Personality matters: hiring graduates with no experience

by Caroline Dann,Stephanie Zillman29 Oct 2012

Graduate employees are a vital component of the workforce – but how do you choose the right candidate when they all have the same, limited professional experience?

For one HR leader, it’s a combination of excellent grades and extra-curricular activities that sort the wheat from the chaff. “Grades are important, and through the assessment process we seek to get an understanding of the applicant’s analytic skills as well as how they work with others,” said Keith Wilkinson, general manager people and culture, operations, resourcing and people services at energy firm Origin.

“We tend to look for well-rounded individuals that demonstrate an interest in extracurricular activities, for example sports or volunteer work. It’s very important is that they align with and understand the culture and values of the company,” he added.

Getting in early is also the key, and Wilkinson told HC Origin makes it presence felt at universities through job boards, career fairs and information sessions.

“We are mindful that we establish brand loyalty as early in the student lifecycle as possible, so rather than waiting till the final year to engage students, we do so from the moment they commence at university,” he said.

Liz Atchison, graduate resourcing and development senior consultant at legal firm Minter Ellison agreed with Wilkinson – that personality becomes paramount if professional experience is uniform.

Again, extra-curricular activities and a sense of team spirit will often be the deciding factors between candidates. “We’re looking for well-rounded people…what they’re interested in outside of their university degree.”

Applicants could be bright, have a lot of internships under their belt as well as some commercial experience, but if they don’t enjoy, or aren’t successful at working in a team, they will struggle in their organisation’s cultural environment. “We have a saying that the small things become the big things in terms of a screening process. And that’s what we’re looking for – people who are genuinely interested in working for us as a firm,” she said.


  • by Kate 30/10/2012 10:33:46 AM

    Hi Caroline and Stephanie,

    Thanks for the article, I tend to agree with most of the insights you’ve shared – it’s tough to pick the best of the bunch when so many graduates present a similar picture on paper. It’s situations like this where recruiters need to utilise selection methods that measure a wide range of characteristics (not just university grades) and that help discriminate between candidates in a fair and objective way.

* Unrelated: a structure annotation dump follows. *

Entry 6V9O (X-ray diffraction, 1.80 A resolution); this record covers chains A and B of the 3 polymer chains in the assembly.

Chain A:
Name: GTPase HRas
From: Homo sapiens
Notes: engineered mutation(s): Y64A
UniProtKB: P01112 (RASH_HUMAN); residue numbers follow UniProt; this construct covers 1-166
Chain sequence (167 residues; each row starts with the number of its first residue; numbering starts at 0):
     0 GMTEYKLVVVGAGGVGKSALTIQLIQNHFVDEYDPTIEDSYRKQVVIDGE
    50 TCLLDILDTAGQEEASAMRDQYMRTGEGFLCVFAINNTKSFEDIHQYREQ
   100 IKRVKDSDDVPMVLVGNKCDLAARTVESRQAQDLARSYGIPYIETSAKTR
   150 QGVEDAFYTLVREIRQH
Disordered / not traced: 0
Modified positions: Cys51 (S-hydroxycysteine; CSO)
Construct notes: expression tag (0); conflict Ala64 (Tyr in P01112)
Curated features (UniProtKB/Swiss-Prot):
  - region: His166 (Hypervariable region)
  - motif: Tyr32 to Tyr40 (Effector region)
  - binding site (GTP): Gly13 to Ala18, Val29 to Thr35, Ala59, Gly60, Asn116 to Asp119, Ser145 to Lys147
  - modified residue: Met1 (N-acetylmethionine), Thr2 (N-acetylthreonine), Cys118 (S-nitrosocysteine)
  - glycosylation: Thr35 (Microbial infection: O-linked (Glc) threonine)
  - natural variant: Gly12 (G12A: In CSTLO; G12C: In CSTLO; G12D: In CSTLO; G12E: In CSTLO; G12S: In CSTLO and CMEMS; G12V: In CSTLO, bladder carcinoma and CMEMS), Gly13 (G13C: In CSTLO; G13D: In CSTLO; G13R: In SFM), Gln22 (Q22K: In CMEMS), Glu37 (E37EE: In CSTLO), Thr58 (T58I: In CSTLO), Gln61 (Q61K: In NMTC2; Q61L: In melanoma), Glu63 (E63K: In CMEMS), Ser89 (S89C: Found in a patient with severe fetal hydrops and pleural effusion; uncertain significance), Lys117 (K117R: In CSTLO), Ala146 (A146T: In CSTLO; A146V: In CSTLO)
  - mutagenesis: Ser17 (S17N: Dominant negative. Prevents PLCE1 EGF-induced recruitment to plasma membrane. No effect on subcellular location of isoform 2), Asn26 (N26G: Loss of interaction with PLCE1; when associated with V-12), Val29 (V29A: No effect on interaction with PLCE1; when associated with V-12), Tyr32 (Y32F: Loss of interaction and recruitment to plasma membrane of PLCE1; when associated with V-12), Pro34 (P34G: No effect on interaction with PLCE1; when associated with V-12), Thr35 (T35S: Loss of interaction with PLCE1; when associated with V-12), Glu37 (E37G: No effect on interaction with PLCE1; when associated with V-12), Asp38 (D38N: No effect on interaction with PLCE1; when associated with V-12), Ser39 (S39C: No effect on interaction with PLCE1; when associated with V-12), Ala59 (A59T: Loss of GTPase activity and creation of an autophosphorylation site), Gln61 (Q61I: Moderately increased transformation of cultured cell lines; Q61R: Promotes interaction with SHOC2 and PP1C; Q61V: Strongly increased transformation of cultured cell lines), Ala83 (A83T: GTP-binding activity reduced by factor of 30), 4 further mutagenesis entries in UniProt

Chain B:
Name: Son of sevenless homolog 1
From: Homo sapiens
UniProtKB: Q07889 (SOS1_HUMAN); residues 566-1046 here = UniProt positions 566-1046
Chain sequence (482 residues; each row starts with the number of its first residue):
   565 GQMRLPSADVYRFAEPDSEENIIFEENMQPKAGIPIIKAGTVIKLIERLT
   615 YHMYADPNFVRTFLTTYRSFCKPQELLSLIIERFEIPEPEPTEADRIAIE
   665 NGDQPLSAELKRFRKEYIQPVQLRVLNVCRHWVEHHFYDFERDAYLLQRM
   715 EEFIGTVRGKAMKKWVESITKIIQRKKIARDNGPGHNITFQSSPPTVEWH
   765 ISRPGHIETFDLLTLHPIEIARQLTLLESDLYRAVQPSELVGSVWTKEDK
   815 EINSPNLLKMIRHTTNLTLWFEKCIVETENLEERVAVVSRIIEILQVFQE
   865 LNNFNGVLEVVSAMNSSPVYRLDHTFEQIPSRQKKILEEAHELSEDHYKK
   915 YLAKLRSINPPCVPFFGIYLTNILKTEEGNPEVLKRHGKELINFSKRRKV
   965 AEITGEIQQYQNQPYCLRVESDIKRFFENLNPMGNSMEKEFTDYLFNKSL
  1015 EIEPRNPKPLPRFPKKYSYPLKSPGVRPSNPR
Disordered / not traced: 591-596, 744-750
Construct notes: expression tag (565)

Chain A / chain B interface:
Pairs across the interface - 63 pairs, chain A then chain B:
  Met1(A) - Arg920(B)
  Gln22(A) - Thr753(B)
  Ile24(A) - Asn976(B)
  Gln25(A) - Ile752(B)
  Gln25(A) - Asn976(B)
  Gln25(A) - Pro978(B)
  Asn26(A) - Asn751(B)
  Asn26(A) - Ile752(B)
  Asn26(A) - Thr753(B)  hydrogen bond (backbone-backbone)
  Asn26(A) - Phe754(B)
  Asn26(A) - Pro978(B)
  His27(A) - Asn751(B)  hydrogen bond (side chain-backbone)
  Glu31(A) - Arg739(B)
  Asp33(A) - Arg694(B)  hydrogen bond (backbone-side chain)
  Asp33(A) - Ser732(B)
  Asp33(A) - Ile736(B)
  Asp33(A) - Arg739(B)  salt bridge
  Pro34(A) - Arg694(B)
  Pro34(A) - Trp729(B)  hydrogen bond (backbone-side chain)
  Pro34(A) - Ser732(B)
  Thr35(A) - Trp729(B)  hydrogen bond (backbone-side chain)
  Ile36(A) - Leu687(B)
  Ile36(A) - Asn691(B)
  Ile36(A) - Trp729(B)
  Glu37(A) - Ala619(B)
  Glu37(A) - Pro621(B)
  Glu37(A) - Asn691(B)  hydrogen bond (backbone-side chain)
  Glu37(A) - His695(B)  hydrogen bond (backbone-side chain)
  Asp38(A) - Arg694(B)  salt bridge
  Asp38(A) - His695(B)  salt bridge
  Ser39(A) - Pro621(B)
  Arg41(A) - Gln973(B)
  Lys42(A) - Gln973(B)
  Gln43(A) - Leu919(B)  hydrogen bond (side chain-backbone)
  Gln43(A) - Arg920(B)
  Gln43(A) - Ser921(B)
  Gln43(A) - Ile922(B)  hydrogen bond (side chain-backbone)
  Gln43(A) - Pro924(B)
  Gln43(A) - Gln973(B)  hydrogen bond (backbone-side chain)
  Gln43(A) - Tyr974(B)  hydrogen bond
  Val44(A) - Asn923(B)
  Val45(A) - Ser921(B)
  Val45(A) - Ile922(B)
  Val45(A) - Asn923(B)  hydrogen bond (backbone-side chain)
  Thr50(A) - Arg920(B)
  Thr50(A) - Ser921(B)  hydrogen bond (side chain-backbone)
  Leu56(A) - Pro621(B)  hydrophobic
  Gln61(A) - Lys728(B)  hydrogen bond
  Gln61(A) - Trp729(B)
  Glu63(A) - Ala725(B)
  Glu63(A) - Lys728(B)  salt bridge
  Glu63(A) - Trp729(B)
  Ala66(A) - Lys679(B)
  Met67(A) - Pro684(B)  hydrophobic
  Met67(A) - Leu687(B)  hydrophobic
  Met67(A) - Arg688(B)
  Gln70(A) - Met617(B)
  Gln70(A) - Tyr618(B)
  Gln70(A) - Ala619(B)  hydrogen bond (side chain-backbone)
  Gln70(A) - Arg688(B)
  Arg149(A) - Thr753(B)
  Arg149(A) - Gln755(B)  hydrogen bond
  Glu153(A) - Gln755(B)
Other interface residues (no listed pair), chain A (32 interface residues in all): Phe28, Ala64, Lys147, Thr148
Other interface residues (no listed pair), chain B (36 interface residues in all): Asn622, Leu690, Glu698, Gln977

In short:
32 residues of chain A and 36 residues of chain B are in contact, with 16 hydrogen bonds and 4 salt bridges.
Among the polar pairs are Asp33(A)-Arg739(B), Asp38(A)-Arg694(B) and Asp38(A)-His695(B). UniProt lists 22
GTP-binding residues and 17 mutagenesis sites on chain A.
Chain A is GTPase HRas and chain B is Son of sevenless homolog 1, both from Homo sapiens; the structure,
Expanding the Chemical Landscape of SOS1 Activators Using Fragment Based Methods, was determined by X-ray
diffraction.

For example, psychometric assessments measuring problem solving ability, personality, work preferences, and cultural fit are great additions to a graduate recruitment process. At Onetest, we find a lot of our graduate employer clients commonly use cognitive ability testing, values/cultural alignment assessments and behavioural profiling (as well as processes like interviews and assessment centres) to help them find the right person for the job. As you say, applicants can be bright, have great experience and present themselves well on paper....but what will you really find when you peel back the layers? Will they fit with the team, role and organisation more broadly? Will they be reliable? Do they have the capability to think on their feet? Carefully chosen assessments are one way you can uncover such traits during high-stakes graduate recruitment processes....hopefully leading to more intelligent hires!

  • by Kim 1/11/2012 9:16:40 AM

    Using participation in volunteer work effectively excludes any graduate who has had to work to support themselves during university - effectively ensuring the continued middle class franchise on access to meaningful work. I would envisage that the "lean and hungry" would equally have the skills and drive to succeed.

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